David Sears, UCLA, “Do national and ethnic identities collide?”

Susan Bibler Coutin, UCI, “Memory, Membership, and Rights:  Activism among Salvadoran Youth”

Discussant: Susan Brown, UCI

3:00-3:30pm BREAK

3:30-5:00pm PANEL 4. Refugees and Security

Phil Wolgin, Center for American Progress (formerly UCB), “Encouraging Defection while Discouraging Admissions: U.S. Policy toward Refugees in Asia’s Berlin, 1950-1965″

Kate Jastram, UCB, “Seeking Asylum, Suspected of War Crimes: Weighing Persecution by the Persecuted”

Robbie Totten, UCLA/CCIS, “Security Objectives and U.S. Refugee Policy”

Discussant: David Pedersen, UCSD

6:00pm DINNER & KEYNOTE ADDRESS (invited panelists and discussants only)

Edward Alden, Council on Foreign Relations, “Are U.S. Borders Finally Secure? Evidence and Implications for the Immigration Debate”

Ethnicity, Race, & Indigenous Peoples in Latin America & the Caribbean

On November 3-5, 2011, the University of California, San Diego will host the Second Conference on Ethnicity, Race, and Indigenous Peoples in Latin America and the Caribbean. The event is organized and sponsored by ERIP (LASA Section on Ethnicity, Race, and Indigenous Peoples), CILAS-UCSD (Center for Iberian and Latin American Studies, University of California, San Diego), CLAS-SDSU (Center for Latin American Studies, San Diego State University), LACES (Latin American and Caribbean Ethnic Studies, journal published by Taylor & Francis and housed at UCSD), Center for U.S.-Mexican Studies (University of California, San Diego), and CCIS (Center for Comparative Immigration Studies, University of California, San Diego).

As explained in the Call for Panels and Papers, the conference will cover topics related to all aspects of ethnicity, race relations, Indigenous peoples, Afro-descendants and other ethnic or racial groups in Latin America and the Caribbean. Participants will include a large number of professional scholars and graduate students from a wide range of disciplines in the humanities and social sciences, as well as activists and practitioners from grassroots organizations and NGOs. The program will feature multiple thematic panels organized into parallel sessions, presentations by keynote speakers, and receptions and other events, beginning on Thursday November 3rd and continuing through Saturday November 5th.

The LASA Section on Ethnicity, Race, and Indigenous Peoples (ERIP) and the journal Latin American and Caribbean Ethnic Studies (LACES) have jointly established a Travel Grants fund to assist participants’ travel from Latin American and the Caribbean, on a competitive basis. They will also sponsor the ERIP-LACES Student Paper Award to recognize the best work submitted by graduate students at the conference.

The First ERIP conference, which took place in May 2008 at the University of California, San Diego, brought together more than 300 participants and attendees. Because of the high level of interest and the existence of space, time and budget constraints, we urge prospective participants to submit their Panel Proposal Forms and Individual Paper Proposal Forms as early as possible in order to improve their chances of securing a place in the program.  Early registration is also recommended to those interested in simply attending the conference.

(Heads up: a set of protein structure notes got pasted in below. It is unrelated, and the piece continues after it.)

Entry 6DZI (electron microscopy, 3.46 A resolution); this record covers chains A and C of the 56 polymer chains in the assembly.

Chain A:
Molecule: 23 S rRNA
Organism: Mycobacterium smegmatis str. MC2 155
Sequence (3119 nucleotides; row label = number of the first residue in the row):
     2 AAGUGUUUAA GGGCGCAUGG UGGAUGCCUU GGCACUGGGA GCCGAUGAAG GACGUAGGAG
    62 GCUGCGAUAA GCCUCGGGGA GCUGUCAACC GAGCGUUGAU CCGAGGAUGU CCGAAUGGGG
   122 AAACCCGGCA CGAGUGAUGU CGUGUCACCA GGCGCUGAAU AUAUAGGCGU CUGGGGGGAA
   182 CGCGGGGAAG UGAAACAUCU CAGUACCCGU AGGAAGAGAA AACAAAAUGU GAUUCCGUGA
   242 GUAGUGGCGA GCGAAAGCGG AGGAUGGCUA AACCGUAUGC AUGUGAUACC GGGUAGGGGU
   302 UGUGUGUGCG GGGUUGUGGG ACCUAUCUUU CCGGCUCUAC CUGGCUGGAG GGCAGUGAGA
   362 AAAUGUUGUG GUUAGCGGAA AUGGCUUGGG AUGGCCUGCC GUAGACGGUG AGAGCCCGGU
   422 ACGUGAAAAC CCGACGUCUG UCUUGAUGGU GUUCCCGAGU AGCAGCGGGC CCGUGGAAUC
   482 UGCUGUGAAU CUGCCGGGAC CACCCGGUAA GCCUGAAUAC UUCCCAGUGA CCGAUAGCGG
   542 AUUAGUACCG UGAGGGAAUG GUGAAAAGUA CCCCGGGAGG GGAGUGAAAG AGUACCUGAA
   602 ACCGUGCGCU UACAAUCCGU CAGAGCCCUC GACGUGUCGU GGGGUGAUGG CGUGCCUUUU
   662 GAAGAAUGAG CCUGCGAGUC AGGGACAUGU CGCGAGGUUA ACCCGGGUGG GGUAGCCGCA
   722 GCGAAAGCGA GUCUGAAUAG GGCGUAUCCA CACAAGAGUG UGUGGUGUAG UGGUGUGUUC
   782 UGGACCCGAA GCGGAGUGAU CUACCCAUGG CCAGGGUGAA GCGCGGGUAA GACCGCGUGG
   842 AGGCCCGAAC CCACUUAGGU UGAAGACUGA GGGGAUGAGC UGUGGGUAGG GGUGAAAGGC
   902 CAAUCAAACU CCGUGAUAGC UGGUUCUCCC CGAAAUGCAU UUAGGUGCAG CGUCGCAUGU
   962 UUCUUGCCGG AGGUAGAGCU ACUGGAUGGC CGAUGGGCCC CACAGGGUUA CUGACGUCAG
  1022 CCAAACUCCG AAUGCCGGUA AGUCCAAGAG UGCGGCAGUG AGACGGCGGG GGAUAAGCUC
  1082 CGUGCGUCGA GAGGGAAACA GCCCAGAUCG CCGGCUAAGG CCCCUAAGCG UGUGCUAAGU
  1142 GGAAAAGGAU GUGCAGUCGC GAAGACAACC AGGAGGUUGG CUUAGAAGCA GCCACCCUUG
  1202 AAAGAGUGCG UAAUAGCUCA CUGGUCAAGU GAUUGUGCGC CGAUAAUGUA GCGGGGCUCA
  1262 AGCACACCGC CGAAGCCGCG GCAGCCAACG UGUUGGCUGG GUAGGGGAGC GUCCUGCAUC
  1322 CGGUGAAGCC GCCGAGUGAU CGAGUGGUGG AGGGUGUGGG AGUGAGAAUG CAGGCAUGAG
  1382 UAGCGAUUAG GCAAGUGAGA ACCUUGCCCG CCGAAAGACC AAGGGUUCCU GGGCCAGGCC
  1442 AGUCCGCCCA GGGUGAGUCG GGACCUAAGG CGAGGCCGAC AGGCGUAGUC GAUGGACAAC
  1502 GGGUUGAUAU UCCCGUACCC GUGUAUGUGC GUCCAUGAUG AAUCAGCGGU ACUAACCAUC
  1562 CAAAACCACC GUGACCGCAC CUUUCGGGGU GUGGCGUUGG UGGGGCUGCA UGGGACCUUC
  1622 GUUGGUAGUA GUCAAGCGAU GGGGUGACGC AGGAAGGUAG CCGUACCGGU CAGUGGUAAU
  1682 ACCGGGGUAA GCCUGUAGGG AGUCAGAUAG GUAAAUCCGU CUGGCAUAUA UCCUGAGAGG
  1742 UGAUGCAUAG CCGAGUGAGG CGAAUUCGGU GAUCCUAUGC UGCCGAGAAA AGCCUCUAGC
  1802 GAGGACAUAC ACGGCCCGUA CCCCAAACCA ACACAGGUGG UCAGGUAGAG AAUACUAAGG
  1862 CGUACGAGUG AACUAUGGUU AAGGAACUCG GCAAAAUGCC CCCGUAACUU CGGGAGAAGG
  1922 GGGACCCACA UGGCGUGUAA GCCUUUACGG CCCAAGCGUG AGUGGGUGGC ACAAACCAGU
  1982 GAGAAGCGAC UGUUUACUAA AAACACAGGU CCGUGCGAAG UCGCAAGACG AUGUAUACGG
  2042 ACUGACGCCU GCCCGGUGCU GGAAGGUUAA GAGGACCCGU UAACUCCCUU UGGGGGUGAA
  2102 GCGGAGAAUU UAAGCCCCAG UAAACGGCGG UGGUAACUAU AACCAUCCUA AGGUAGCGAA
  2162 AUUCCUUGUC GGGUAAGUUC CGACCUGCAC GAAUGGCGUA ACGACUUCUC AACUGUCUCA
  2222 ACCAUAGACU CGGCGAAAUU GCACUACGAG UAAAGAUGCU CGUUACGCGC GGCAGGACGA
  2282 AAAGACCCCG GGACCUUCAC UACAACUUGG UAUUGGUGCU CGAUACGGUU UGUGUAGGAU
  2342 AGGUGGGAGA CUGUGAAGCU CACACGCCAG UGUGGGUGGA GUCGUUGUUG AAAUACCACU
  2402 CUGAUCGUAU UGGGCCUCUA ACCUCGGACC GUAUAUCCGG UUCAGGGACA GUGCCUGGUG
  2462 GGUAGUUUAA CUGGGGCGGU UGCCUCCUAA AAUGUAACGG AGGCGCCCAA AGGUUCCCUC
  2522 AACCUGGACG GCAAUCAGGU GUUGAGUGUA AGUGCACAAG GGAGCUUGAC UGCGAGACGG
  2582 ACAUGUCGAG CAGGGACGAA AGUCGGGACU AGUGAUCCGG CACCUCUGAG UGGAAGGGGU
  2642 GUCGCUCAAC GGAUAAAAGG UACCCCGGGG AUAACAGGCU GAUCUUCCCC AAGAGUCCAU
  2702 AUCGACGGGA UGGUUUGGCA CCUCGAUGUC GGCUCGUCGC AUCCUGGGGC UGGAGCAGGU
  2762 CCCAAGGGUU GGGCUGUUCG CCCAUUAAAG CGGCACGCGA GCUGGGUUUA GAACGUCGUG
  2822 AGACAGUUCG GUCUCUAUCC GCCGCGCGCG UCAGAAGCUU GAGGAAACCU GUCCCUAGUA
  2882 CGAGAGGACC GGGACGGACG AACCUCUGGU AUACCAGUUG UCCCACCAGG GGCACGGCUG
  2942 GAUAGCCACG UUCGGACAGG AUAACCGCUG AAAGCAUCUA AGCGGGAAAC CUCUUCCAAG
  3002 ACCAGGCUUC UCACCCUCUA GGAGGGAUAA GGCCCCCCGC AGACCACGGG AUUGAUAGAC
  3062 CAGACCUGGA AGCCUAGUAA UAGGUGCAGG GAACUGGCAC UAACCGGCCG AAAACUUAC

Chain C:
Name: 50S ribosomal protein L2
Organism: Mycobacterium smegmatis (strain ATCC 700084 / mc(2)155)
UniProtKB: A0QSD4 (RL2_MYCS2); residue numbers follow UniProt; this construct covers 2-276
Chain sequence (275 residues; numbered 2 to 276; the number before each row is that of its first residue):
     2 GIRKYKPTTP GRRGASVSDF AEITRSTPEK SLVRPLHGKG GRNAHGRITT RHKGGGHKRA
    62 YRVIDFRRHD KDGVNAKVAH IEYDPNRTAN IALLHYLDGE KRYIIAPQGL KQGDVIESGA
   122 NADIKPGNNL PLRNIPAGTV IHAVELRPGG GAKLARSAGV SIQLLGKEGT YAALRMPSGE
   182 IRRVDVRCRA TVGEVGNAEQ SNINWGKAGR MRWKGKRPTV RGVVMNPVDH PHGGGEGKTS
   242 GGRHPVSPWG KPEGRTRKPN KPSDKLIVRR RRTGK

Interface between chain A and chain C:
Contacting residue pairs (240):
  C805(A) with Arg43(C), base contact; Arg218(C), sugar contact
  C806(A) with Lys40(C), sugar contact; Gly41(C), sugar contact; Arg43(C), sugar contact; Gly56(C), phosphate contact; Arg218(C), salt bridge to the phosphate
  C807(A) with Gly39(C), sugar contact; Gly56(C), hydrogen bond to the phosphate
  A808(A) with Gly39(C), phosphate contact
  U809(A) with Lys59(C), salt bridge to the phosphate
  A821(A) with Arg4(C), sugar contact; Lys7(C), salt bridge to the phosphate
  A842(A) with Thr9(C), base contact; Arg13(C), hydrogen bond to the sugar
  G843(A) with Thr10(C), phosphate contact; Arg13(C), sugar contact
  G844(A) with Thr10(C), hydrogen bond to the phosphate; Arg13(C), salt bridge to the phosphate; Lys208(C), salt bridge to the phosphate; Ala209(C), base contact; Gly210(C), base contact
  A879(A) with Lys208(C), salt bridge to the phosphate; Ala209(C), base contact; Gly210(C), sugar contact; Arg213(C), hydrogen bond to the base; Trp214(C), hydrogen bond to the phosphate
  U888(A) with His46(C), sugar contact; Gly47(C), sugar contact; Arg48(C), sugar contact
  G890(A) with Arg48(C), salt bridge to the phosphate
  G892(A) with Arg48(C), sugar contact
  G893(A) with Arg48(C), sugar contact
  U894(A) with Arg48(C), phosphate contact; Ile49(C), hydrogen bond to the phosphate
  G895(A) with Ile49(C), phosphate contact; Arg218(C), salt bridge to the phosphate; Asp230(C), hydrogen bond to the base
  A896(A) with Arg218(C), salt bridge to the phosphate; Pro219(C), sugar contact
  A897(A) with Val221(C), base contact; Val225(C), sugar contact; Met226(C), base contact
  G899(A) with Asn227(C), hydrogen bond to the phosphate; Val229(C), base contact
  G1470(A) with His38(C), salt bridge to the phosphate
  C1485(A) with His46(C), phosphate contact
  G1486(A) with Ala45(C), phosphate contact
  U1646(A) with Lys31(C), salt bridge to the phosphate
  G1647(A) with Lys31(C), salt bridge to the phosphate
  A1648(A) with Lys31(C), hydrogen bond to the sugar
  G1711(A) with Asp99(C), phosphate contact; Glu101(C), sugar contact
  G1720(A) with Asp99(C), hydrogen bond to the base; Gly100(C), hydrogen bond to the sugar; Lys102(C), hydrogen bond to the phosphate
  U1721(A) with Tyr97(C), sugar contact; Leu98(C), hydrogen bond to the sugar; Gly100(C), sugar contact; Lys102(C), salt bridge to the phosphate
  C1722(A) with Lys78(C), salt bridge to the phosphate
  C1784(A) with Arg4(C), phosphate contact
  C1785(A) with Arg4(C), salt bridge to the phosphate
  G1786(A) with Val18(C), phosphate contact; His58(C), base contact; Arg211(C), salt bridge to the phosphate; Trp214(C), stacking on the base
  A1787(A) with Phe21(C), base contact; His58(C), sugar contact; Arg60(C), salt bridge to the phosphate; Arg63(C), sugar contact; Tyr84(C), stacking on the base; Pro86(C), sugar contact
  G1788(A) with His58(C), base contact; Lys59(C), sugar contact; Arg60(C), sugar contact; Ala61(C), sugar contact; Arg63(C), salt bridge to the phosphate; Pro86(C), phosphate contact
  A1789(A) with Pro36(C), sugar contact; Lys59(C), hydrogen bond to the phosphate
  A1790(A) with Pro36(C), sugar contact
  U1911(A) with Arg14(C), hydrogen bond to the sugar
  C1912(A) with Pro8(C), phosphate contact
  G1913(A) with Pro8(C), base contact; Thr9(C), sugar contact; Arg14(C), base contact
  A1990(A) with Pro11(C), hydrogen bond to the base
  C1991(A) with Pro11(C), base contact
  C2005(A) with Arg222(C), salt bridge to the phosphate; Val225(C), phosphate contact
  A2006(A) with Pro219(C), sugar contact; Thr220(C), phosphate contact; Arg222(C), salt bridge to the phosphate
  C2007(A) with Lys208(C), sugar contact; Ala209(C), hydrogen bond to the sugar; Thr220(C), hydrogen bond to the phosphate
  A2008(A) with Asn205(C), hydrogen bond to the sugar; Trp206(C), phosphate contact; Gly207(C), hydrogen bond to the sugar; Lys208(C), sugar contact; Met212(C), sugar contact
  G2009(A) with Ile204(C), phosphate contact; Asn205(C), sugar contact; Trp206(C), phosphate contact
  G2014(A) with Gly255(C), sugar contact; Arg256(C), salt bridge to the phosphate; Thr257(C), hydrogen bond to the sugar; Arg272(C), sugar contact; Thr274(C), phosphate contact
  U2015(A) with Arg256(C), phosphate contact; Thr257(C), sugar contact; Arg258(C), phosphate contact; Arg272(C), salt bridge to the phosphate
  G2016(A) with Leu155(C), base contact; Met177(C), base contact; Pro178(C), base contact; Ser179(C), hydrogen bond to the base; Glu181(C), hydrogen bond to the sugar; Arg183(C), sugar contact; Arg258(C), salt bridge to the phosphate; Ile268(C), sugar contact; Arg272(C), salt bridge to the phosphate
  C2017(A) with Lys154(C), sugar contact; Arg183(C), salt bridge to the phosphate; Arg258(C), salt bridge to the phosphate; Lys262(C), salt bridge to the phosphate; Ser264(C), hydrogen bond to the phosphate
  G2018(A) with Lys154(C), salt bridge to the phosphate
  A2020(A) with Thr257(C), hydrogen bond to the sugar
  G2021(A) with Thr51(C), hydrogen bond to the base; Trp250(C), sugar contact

ERIP Conference Organizing and Program Committee:
Shannon Speed, Chair ERIP
Leon Zamosc, Chief Editor LACES
David Mares, Director CILAS-UCSD
Ramona Perez, Director CLAS-SDSU

The Politics of Naturalization in Europe, Asia, and North America

Introduction and Panel 1. Europe
[podcast]http://ccis.ucsd.edu/audio/PANEL_1.mp3[/podcast]

Panel 2. North America
[podcast]http://ccis.ucsd.edu/wp-content/uploads/2011/05/PANEL_2.mp3[/podcast]

Panel 3. Asia
[podcast]http://ccis.ucsd.edu/wp-content/uploads/2011/05/PANEL_3.mp3[/podcast]

Conference Report »

UC San Diego. May 20, 2011.

The Weaver Conference Center.

How do liberal states make immigrants into nationals? For some observers, a postnational future beckons in which universal rights of personhood strip national identity of its relevance for claiming the rights of citizenship. According to others, transnational migrants can pick and choose their affiliations to multiple polities. For still others, differences between liberal states are becoming obsolete either because official multiculturalism renders the idea of national core cultures illegitimate or the universalistic qualities of liberalism strips states of their national distinction. Even among scholars of nationality and citizenship, the issue of making national difference is often elided by a focus on those features of nationality law that are converging across liberal states.

To what extent is there a convergence in naturalization policies among liberal states that receive large numbers of immigrants? What explains the variation or convergence?

The Center for Comparative Immigration Studies at the University of California, San Diego, will host a conference to assess these questions on Friday, May 20, 2011. Funding is provided by a UCSD International, Comparative, and Area Studies (IIACAS) and Worldwide Universities Network (WUN) International Collaborative Research grant.

In order to RSVP for the event, please contact Ana Minvielle at aminvielle@ucsd.edu.

View Full Agenda »